Labor rights activists have urged the government to invest in long-term human resource development by focusing on skills that migrant workers can bring back home before sending them overseas.
Moeun Tola, executive director of the labor rights group Central, said that it has not focused enough on bringing skills home to roost.
“When they finish working in a host country for two or three years and return home there is no job market for the skills they acquire from overseas,” he told the Hello VOA show on Thursday.
“Some of them end up migrating to Thailand after returning from [South] Korea. Therefore, they are not able to use their skills garnered from on-the-job training to help improve our economy.”
With no mechanism to monitor the implementation of agreements signed with host countries, some laborers have fallen victim to abuses, according to Tola.
“We see that when migrant workers are sent out, there is no concrete mechanism to monitor the working conditions of Cambodian workers,” he said. “They are abandoned and subsequently have fallen victim to exploitation, abuses, torture, and, in some cases, death.”
In 2016, Central handled over 200 cases of human trafficking, passport fraud, and imprisonment of workers in Thailand, Malaysia, Japan, China, and Qatar.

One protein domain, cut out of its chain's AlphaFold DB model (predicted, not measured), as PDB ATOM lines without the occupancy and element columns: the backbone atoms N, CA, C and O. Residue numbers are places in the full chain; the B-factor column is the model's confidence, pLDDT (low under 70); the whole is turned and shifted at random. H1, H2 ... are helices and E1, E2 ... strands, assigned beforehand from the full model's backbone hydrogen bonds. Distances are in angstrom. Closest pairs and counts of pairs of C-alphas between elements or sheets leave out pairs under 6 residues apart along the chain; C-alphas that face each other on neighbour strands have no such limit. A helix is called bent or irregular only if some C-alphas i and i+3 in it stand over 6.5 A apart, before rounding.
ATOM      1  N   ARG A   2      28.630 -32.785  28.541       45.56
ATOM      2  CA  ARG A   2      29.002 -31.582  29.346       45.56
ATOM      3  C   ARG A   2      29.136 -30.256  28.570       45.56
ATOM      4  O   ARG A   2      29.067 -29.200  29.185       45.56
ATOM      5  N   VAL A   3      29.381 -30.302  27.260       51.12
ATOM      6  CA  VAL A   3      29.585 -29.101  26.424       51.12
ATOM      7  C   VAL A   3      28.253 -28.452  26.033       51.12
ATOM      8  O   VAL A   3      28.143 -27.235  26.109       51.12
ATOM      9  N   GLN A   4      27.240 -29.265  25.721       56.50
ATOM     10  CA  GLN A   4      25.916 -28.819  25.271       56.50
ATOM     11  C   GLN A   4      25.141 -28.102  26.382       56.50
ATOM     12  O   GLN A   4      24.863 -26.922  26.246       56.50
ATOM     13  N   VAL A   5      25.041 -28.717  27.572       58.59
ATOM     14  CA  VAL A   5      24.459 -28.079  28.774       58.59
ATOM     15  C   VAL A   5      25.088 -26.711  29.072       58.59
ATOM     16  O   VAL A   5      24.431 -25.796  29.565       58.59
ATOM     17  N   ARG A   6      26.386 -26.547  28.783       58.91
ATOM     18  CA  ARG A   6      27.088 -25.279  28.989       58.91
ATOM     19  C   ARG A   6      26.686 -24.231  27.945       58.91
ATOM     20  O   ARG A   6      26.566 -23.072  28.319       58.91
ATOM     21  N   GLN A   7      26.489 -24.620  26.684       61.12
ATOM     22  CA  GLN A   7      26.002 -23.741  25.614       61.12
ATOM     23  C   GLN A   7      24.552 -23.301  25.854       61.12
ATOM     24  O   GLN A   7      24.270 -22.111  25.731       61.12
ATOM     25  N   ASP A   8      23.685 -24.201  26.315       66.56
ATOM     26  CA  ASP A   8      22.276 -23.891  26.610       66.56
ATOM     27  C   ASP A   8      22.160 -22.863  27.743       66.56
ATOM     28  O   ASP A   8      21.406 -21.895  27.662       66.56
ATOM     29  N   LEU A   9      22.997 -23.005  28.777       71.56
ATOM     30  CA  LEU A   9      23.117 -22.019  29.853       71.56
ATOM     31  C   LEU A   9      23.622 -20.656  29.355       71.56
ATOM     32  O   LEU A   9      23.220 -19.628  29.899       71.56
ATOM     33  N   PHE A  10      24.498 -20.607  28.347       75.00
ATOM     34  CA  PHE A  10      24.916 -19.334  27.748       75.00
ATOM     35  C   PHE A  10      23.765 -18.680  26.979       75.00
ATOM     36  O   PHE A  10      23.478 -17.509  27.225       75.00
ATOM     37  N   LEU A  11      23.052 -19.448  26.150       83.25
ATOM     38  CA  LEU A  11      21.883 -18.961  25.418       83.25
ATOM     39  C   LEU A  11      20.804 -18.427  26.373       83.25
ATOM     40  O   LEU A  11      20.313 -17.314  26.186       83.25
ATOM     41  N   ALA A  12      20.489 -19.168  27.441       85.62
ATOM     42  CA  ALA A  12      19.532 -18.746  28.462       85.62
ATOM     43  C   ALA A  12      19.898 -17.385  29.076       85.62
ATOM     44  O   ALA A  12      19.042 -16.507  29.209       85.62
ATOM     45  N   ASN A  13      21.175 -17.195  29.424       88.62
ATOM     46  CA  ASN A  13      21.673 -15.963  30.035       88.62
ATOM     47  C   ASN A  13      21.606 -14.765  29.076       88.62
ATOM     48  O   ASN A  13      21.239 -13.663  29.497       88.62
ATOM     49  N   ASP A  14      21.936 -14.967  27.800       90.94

There are international and domestic laws Cambodia is a signatory to that can be used to protect its citizens, but there is a lack of implementation, according to Mu Sochua, an opposition lawmaker.
“What we want the most is the protection for migrant workers,” she said.
“Therefore, all contracts and cooperation paperwork we sign between our country and a host country must be done to international standards so that our people who migrate out of the country are protected from being trafficked, exploited, and tortured.”
Sochua said lawmakers will continue to monitor the implementation of the laws and agreements and will question the labor minister or relevant officials on the progress.
In fact, the government has put in place a plan to reintegrate migrant workers by providing social and economic support, including “employment services, skills development and recognition, enterprise development training, and investment programs,” according to the Ministry of Labor’s policy on labor migration.
But Sochua said this is only on paper and most of the skills do not match market demand.
“There is very little,” she said. “And do the skills provided fit their need? There is training on hair-dressing and sewing. How many people can survive on these?”
There are more than one million Cambodian migrant laborers working legally and illegally in Thailand, Malaysia, South Korea, Japan and China